One may be pleased as punch about the United State’s strong statement urging Pakistan to act against terrorists that target its neighbours, but let’s hold the crowing. When push comes to shove, it is China which can actually influence Pakistan on such matters, not the US.
The harsh warning is likely to mean little more than what a passing life guard’s ticking off might mean to a gang of teenagers disturbing others on a beach. It would be foolhardy to think that it will actually cause much change in behaviour.
China’s commitment of 46 billion US dollars investments for the China-Pakistan Economic Corridor has given fresh life to Pakistan’s economy. So India’s strategic concerns hinges on China’s economic prospects far more than on statements the US State Department. The Defence Department has withheld 300 million dollars which had been vouchsafed to Pakistan, but that is not even one per cent of China’s investment.
In any case, defence cooperation between China and Pakistan is so close that substantial numbers of Chinese troops are said to be stationed across the Line of Control between India and Pakistan.
Pakistan and China cooperate closely with each other on defence. In fact, China acknowledges that Pakistan is its closest strategic partner. Indians can forget at their own peril the fact that Pakistan’s military dictator Pervez Musharraf was sitting in Beijing when the Kargil war began.
The sobering fact is that China has gone out of its way to set India against its neighbour. Pakistan has been its leading cat’s-paw.
Playing both sides
On the other hand, Pakistan has scant regard for the US and its prescriptions. After all, Pakistan has played both sides with the US for several decades. Since at least the beginning of the 1990s, it has been an ally of the US’s opponents while simultaneously being a political and military ally of the US.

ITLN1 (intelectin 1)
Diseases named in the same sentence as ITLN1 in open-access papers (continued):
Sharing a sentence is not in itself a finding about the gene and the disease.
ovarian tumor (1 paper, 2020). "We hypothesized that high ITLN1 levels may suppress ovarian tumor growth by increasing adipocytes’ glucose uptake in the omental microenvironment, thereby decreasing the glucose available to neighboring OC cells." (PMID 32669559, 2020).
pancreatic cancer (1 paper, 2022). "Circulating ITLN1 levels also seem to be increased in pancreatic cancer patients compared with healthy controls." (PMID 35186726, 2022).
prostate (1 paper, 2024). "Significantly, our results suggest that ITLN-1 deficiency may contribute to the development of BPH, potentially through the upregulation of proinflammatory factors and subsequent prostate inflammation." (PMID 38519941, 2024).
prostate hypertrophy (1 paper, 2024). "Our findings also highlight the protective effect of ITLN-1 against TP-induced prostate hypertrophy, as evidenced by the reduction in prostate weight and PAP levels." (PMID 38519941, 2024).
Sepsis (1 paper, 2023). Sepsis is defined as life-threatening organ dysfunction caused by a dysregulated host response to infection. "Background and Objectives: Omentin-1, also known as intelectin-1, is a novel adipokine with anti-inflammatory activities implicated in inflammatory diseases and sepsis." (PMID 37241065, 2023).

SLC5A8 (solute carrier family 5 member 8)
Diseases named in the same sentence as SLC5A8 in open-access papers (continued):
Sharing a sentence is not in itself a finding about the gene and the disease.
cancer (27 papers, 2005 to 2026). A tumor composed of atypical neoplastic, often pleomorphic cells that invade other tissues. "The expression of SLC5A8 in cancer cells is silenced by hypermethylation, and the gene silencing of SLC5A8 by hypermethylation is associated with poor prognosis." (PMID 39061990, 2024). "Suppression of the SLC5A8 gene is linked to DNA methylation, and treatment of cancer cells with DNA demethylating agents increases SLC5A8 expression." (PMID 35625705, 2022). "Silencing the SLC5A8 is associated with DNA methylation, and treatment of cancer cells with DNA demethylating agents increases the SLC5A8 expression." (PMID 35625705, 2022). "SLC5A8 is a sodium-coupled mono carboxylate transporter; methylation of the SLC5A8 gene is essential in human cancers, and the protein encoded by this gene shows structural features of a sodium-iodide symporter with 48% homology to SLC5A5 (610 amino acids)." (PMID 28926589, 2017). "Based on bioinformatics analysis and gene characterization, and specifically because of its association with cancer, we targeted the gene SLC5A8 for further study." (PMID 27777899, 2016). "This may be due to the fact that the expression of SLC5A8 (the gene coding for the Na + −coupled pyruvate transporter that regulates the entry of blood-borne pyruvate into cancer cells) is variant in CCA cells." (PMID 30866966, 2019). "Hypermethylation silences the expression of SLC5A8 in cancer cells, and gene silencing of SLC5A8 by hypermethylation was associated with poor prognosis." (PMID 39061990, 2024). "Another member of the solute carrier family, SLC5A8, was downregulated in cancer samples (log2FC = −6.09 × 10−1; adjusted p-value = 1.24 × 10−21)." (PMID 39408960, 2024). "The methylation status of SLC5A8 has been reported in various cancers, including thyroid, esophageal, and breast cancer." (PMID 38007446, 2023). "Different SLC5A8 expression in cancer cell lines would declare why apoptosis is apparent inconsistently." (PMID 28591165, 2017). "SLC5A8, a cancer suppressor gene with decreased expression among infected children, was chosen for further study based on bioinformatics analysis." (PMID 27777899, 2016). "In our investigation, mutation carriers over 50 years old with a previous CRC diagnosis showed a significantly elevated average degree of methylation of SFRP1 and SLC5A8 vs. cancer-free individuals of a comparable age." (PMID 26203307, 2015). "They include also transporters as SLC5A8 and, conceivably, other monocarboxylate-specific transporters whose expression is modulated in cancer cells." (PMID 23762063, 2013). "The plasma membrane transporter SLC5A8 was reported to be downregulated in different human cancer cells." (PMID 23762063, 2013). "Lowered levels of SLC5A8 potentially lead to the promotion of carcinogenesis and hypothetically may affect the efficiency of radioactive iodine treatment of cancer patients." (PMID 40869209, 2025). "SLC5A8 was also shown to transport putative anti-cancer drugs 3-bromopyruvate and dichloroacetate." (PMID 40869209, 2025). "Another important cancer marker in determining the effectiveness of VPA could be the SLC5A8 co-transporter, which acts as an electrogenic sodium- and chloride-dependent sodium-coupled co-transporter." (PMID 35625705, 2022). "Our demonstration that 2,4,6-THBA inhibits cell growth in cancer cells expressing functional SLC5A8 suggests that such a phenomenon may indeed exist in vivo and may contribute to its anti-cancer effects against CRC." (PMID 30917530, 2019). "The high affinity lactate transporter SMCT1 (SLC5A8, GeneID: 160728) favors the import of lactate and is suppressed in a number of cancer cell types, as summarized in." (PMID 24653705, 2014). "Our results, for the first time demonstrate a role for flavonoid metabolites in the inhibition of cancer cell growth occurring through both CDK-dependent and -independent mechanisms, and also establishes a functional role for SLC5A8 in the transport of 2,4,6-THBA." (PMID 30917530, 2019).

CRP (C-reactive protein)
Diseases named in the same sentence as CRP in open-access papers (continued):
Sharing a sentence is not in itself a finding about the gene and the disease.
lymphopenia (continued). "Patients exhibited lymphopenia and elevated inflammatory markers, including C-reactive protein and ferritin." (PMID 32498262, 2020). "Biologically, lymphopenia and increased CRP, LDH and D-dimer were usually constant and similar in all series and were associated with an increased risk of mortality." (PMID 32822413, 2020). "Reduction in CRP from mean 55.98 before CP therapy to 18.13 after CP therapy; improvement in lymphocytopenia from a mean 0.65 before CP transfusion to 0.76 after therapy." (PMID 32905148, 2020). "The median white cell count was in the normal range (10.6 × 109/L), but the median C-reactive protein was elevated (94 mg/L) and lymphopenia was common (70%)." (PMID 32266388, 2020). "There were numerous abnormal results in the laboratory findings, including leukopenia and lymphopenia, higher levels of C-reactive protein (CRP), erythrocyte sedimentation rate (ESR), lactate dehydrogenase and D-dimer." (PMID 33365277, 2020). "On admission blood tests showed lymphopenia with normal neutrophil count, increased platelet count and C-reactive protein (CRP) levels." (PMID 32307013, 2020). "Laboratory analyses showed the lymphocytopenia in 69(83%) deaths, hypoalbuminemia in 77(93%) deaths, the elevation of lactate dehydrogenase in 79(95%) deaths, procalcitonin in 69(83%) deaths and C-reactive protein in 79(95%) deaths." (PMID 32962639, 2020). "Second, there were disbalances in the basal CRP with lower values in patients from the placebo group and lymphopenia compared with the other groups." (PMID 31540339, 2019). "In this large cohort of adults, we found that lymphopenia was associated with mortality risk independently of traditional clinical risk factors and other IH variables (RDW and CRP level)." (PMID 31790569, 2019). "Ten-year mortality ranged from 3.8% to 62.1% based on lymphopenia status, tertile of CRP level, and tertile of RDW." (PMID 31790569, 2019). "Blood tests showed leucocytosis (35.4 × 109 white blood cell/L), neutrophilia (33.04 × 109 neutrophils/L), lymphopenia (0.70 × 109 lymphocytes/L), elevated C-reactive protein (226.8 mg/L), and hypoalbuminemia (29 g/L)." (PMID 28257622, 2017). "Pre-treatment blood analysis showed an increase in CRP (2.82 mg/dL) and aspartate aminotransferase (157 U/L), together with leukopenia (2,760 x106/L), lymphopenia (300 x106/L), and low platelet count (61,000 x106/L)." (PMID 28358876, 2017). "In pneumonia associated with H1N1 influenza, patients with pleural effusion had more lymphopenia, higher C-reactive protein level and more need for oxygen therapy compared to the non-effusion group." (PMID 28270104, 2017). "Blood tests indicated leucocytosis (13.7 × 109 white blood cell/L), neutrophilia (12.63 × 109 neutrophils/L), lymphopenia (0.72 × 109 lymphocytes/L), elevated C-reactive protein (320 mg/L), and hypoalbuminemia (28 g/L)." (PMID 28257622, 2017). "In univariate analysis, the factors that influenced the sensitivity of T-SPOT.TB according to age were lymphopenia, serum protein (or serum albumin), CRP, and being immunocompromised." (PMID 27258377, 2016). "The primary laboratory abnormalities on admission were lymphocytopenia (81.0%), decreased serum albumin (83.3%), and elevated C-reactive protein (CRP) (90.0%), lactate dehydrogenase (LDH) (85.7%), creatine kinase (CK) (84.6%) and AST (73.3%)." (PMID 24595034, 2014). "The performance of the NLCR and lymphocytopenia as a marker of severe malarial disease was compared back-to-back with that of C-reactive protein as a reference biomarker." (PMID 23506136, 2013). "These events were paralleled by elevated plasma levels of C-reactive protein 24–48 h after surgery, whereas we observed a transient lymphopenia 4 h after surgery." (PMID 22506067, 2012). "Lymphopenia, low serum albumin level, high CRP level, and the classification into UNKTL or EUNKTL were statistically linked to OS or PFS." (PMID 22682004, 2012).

Matters came to a head once more on Friday, when the US Defence department withheld 300 million dollars of its military aid to Pakistan over the latter’s reluctance to act against the Haqqani network.
Pakistan has nurtured the hardline Haqqani group, one of the most important factions within the Afghan 'mujahideen’ since the 1980s. It continues to be based and protected in Pakistan. The group had allied with the Taliban to help take over Pakistan in 1996, and is considered an important player in the Taliban’s internal politics. Indeed, it represents Pakistani priorities within the Taliban.
Given this background, Pakistan is unlikely to be much impressed by the State Department statement noting 'progress’ or adding that 'we want to see more progress on its (Pakistan’s) part.’
If anything, Pakistan is likely to be miffed by the tone and tenor of that statement, which sounded clearly peremptory and judgmental. On the one hand, Pakistan clearly views the US as a fair-weather friend, undependable in crucial times. Since 1995, it has felt betrayed over the US’s growing closeness to India.
On the other hand, Pakistan has long been convinced that its actions, including support, arms and training for militants, with regard to Kashmir are all legitimate. Indeed, these have been at the core of the Pakistan state’s policy for long periods.
Pakistan has already promoted China as the major power in its strategic, counter-terrorism, and economic policy thrusts in Central Asia, Afghanistan, and the northern regions of Jammu and Kashmir state. China, Pakistan, Afghanistan and Tajikistan have formed a counter-terrorism alliance.
China sees Central Asia as well as the route through the northern part of Jammu and Kashmir through Pakistan to the Gwadar port as its modern-day 'silk route'. Oil pipelines, mining for precious metals, and export routes are all crucial to its strategic policies for the 21st century.